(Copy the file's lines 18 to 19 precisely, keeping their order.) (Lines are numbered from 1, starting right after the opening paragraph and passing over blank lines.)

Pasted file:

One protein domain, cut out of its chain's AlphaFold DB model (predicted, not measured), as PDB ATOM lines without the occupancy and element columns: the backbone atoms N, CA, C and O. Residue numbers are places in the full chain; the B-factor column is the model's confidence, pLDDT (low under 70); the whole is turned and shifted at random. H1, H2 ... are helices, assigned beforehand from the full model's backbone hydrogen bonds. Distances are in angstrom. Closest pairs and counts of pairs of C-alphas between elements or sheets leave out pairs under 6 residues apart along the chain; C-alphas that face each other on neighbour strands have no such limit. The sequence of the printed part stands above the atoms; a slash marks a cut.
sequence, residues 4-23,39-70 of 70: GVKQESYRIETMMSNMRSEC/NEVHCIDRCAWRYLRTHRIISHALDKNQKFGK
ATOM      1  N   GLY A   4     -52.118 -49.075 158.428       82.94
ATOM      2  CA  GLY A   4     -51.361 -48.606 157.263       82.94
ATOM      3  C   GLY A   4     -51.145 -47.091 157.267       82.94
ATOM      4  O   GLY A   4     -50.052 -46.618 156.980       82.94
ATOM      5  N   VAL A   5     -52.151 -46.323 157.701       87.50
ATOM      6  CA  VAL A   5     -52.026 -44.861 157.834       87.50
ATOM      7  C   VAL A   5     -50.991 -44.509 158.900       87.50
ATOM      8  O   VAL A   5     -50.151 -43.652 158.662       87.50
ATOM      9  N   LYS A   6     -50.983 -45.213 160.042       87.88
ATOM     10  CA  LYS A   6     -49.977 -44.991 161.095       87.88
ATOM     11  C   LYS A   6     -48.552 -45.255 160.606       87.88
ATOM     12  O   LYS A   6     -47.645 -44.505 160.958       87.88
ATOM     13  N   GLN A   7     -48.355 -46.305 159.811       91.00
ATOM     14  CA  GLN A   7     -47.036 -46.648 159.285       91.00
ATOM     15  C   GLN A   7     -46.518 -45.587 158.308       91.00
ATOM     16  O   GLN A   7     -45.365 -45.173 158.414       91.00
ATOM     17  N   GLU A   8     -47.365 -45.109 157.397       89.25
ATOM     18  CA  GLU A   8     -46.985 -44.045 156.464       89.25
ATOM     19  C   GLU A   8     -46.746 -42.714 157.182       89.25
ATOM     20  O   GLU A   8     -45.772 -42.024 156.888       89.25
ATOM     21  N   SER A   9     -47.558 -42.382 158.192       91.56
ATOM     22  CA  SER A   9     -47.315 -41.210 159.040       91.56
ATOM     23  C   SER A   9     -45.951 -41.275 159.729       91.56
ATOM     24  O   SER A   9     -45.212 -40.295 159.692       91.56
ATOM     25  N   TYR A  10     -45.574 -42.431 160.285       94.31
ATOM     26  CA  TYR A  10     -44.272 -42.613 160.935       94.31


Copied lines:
ATOM     17  N   GLU A   8     -47.365 -45.109 157.397       89.25
ATOM     18  CA  GLU A   8     -46.985 -44.045 156.464       89.25